JH: Slalom ski designers are faced with creating a product whose resultant performance and owner perception sits at a critical intersection of athlete technique and design. There is literally an entire human being in between a ski and the artificial power source/gravity we know as a boat. As such, what minimum technique assumptions are used to model a ski, if at all? How do we model a typical slalom course skier? An example would be my perception of a ski skiing with my hips too far back in the course vs. someone efficiently running the same exact ski through -38. We’re not even on the same planet but riding on the same gear and feeling different things.
CR: I feel very fortunate that throughout my career I have been blessed with a very balanced technique. This did not just come to me, by the way. There’s not a set I take that I am not working on an aspect of my skiing. Actually, that is what I’ve come to love about skiing….my personal pursuit of perfection (ok, I got side-barred there at bit). The point I was originally making is that with a balanced style, a ski that works for me will have a large audience that it works for on the consumer level. In the design process at Radar, we have a core group of skiers who are given the R&D products to test and give feedback. These skiers have different techniques and needs from their ski. Once a ski has passed these initial tests, we have another group of skiers who will test the product that are on the consumer level. Again, these skiers have a wide variety of skiing styles/ abilities and will give input and I will again revisit the design to make sure we have the most complete product possible. Then we spend around a year testing and refining a new ski before it goes to production and ultimately into the hands of the consumer. This gives us time to work on lay ups of the ski to optimize flex and rocker and also lets us establish a factory recommended base line set up for boots and fin. As you can see, the process to get a new ski on the shelf at your local dealer is a long and rigorous one. Getting back to your original question, we take into account all types of styles and levels of skiing while designing and developing a new ski and take the time to hone in factory recommended set up based on testing with this diverse group of skiers. This gives us a very good starting base line that the ski is set to when the consumer purchases the product and ultimately takes it to the lake for their first ride.
JH: What role does an adjustable fin play in ski design considerations? Consider that a snow ski’s interface with the surface is seemingly non-adjustable which seems very different from a fin as a variable on a slalom ski. Further– how do we look at shape and layup vs. fin and wing and how those components interact?
CR: I’d like to say that even though a snow ski seems fairly simple in base design, the results can vary substantially on the snow. I’ve purchased a lot of new snow skis in my lifetime and there have been many that felt borderline terrible on my first ride. That is so disappointing. My brother was a pro big mountain skier and helped me to realize the importance of tuning a snow ski for its intended use. The point being, he could take a ski I did not love, give it his special “tune” and I would go out and LOVE the ski. Between base prep and edge tuning, a lot can be done to a two dimensional snow ski. In waterskiing, the high level carbon construction comes at a significant cost (in $$$) to the consumer. Thus, the art of custom bevel sanding has gone away. Now, the boot location and adjustable fin are our avenues to personalize the ski to us and our needs. The shape, rocker, bevels, concave, thickness profile, and flex of a ski are what gives it its general personality and should be what the consumer is basing their buying decision on. The boot and fin locations are secondary and are set to a factory recommend position solely to give the best initial rides the the widest group of potential skiers. If the factory settings are not optimal, then tuning is a very viable way to get the most out of your new ski.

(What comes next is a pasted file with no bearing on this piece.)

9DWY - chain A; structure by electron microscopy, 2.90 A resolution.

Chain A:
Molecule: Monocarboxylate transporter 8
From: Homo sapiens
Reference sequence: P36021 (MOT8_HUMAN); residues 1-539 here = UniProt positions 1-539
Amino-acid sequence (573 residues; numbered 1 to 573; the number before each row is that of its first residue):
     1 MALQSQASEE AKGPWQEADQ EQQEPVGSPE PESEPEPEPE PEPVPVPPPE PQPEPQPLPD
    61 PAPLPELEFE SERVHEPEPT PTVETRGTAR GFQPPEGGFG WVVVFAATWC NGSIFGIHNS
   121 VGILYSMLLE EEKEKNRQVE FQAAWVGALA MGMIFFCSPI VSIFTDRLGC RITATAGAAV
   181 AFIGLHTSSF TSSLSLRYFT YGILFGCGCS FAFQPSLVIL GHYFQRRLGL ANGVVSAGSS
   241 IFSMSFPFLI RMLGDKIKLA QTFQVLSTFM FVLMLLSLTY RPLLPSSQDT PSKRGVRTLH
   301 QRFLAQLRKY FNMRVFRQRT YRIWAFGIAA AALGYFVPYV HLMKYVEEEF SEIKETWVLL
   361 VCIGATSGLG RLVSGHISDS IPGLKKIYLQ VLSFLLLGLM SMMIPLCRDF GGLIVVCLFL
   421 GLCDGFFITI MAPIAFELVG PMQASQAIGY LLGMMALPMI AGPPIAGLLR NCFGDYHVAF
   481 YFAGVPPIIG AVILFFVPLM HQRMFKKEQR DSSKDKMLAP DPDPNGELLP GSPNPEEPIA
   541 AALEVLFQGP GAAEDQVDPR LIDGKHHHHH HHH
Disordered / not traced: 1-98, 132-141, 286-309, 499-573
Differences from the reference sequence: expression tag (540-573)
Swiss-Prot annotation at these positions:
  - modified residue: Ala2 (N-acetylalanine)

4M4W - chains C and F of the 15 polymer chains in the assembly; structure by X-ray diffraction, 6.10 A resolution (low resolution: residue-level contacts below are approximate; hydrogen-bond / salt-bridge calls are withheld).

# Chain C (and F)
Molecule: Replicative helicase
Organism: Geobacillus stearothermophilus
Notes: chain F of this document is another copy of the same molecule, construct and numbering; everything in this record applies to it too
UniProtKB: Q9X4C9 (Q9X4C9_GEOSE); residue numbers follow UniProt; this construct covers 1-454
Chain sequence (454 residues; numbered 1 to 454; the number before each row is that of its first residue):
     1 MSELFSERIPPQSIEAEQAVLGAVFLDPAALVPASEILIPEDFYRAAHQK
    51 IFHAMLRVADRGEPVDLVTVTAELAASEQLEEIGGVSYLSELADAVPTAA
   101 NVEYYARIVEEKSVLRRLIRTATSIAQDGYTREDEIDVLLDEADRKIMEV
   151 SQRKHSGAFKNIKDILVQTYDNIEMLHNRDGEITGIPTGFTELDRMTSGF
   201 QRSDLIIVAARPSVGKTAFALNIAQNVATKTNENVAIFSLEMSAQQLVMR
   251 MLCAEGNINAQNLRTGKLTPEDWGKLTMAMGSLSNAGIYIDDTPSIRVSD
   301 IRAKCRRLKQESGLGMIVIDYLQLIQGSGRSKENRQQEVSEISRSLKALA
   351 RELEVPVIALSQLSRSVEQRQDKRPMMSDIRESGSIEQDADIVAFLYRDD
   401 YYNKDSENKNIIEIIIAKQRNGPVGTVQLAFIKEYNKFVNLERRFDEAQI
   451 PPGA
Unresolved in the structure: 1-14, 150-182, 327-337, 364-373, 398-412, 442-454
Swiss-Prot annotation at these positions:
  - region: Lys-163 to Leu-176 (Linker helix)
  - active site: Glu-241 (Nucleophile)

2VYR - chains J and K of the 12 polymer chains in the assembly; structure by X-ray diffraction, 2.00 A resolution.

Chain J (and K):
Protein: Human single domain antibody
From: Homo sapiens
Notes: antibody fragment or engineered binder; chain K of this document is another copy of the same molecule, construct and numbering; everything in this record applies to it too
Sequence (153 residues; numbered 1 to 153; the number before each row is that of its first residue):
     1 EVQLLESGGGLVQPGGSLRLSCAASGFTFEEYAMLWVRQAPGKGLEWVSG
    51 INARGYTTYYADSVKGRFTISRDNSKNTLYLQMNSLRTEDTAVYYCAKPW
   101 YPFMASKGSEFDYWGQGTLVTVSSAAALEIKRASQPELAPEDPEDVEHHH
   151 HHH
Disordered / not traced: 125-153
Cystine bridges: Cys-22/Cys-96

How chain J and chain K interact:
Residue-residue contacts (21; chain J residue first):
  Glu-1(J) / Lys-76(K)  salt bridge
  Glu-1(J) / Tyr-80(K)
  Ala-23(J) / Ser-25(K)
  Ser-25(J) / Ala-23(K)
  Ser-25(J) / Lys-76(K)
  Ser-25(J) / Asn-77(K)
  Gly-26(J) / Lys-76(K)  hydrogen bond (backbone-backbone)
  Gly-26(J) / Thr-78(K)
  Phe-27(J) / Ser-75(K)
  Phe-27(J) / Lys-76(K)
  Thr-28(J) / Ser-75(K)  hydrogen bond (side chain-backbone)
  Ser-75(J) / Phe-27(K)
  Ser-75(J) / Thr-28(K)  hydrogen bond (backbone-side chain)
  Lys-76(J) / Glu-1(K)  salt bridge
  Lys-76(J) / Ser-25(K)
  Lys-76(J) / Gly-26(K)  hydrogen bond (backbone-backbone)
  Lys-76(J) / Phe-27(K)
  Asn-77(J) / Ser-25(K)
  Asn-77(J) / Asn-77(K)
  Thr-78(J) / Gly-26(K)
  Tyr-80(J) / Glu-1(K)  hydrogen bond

JH: My wife skis at 26-32mph at 15 off. She struggled getting into the course and completing full passes for years, using various lower-end models of skis until she borrowed that first [2014 green] Vapor from someone at our club a few years back. Instantly making passes, instant improvement. She moved on to a 2015 [blue/yellow] and continues to love it and improve and wouldn’t trade it for anything. The real question from a design standpoint is: why does this ski, which is built to run -41, work so well for someone at her level? This seems contrary to the assumption that lower level skiing requires lower level improvement. Should skiers at that level start looking at equipment differently?
CR: Another great question. It does not surprise me that your wife likes a ski that is a high end competition ski. If you look at how I talked about The R&D process above, skiers of all abilities are utilized in the design process. It also says a lot about construction of the product and why the highest grade materials are placed in the high level competition skis. The materials allow the ski to perform superior to lesser quality materials. Plain and simple. This very thing is a conversation we had inside the Radar family and is why all Radar skis are 100% carbon from the Vapor all the way down to our Butterknife series skis. Knowing this, your wife may like the new 2019 Radar Lyric which is 100% carbon construction and is a 0.2” wider design than the Vapor. The ski has the same design profile and rocker lines of the Vapor but with the added surface area that the 0.2” gives the ski. This added surface area gives the ski more support and lift for skiing at slower speeds and allows the ski to keep its competition shape aggressive feel.